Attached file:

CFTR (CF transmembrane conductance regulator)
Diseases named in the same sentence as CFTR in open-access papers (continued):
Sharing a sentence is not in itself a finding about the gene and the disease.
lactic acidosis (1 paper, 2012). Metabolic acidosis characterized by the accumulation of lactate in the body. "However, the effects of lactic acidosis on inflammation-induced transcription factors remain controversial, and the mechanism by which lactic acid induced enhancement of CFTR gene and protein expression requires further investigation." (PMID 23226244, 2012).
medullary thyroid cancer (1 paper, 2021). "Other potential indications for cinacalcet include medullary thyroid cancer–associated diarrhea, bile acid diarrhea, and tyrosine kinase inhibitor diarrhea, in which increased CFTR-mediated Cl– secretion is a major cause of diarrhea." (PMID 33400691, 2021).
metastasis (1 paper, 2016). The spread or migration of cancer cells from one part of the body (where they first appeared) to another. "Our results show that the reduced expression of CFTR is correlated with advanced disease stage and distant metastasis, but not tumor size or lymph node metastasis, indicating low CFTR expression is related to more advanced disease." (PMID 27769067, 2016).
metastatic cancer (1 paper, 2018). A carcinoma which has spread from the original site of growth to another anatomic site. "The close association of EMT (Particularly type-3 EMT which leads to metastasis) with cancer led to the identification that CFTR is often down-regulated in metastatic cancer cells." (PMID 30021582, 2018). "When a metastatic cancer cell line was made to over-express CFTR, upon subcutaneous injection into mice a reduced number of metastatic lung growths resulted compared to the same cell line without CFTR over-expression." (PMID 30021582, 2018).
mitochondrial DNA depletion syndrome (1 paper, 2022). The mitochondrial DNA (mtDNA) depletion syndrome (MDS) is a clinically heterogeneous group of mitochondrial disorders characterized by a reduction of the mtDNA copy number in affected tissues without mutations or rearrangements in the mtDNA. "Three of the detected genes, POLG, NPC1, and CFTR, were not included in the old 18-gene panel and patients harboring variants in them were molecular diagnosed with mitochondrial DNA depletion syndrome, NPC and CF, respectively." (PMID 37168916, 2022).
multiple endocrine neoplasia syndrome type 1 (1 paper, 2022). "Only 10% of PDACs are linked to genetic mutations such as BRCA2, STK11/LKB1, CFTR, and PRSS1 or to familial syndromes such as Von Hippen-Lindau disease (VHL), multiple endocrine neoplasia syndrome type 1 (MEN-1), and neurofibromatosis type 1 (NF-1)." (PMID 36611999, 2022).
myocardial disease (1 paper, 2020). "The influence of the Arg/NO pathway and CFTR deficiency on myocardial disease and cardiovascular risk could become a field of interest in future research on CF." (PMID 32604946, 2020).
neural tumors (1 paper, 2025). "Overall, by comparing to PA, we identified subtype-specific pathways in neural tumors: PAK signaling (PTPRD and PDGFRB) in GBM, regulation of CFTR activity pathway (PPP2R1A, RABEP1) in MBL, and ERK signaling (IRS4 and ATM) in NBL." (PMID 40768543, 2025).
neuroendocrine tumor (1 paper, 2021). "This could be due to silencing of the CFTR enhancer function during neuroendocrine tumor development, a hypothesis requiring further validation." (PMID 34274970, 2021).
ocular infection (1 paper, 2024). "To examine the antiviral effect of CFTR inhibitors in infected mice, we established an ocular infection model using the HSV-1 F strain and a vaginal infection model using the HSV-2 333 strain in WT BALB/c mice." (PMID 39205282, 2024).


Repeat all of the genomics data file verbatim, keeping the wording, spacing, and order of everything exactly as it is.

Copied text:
CFTR (CF transmembrane conductance regulator)
Diseases named in the same sentence as CFTR in open-access papers (continued):
Sharing a sentence is not in itself a finding about the gene and the disease.
lactic acidosis (1 paper, 2012). Metabolic acidosis characterized by the accumulation of lactate in the body. "However, the effects of lactic acidosis on inflammation-induced transcription factors remain controversial, and the mechanism by which lactic acid induced enhancement of CFTR gene and protein expression requires further investigation." (PMID 23226244, 2012).
medullary thyroid cancer (1 paper, 2021). "Other potential indications for cinacalcet include medullary thyroid cancer–associated diarrhea, bile acid diarrhea, and tyrosine kinase inhibitor diarrhea, in which increased CFTR-mediated Cl– secretion is a major cause of diarrhea." (PMID 33400691, 2021).
metastasis (1 paper, 2016). The spread or migration of cancer cells from one part of the body (where they first appeared) to another. "Our results show that the reduced expression of CFTR is correlated with advanced disease stage and distant metastasis, but not tumor size or lymph node metastasis, indicating low CFTR expression is related to more advanced disease." (PMID 27769067, 2016).
metastatic cancer (1 paper, 2018). A carcinoma which has spread from the original site of growth to another anatomic site. "The close association of EMT (Particularly type-3 EMT which leads to metastasis) with cancer led to the identification that CFTR is often down-regulated in metastatic cancer cells." (PMID 30021582, 2018). "When a metastatic cancer cell line was made to over-express CFTR, upon subcutaneous injection into mice a reduced number of metastatic lung growths resulted compared to the same cell line without CFTR over-expression." (PMID 30021582, 2018).
mitochondrial DNA depletion syndrome (1 paper, 2022). The mitochondrial DNA (mtDNA) depletion syndrome (MDS) is a clinically heterogeneous group of mitochondrial disorders characterized by a reduction of the mtDNA copy number in affected tissues without mutations or rearrangements in the mtDNA. "Three of the detected genes, POLG, NPC1, and CFTR, were not included in the old 18-gene panel and patients harboring variants in them were molecular diagnosed with mitochondrial DNA depletion syndrome, NPC and CF, respectively." (PMID 37168916, 2022).
multiple endocrine neoplasia syndrome type 1 (1 paper, 2022). "Only 10% of PDACs are linked to genetic mutations such as BRCA2, STK11/LKB1, CFTR, and PRSS1 or to familial syndromes such as Von Hippen-Lindau disease (VHL), multiple endocrine neoplasia syndrome type 1 (MEN-1), and neurofibromatosis type 1 (NF-1)." (PMID 36611999, 2022).
myocardial disease (1 paper, 2020). "The influence of the Arg/NO pathway and CFTR deficiency on myocardial disease and cardiovascular risk could become a field of interest in future research on CF." (PMID 32604946, 2020).
neural tumors (1 paper, 2025). "Overall, by comparing to PA, we identified subtype-specific pathways in neural tumors: PAK signaling (PTPRD and PDGFRB) in GBM, regulation of CFTR activity pathway (PPP2R1A, RABEP1) in MBL, and ERK signaling (IRS4 and ATM) in NBL." (PMID 40768543, 2025).
neuroendocrine tumor (1 paper, 2021). "This could be due to silencing of the CFTR enhancer function during neuroendocrine tumor development, a hypothesis requiring further validation." (PMID 34274970, 2021).
ocular infection (1 paper, 2024). "To examine the antiviral effect of CFTR inhibitors in infected mice, we established an ocular infection model using the HSV-1 F strain and a vaginal infection model using the HSV-2 333 strain in WT BALB/c mice." (PMID 39205282, 2024).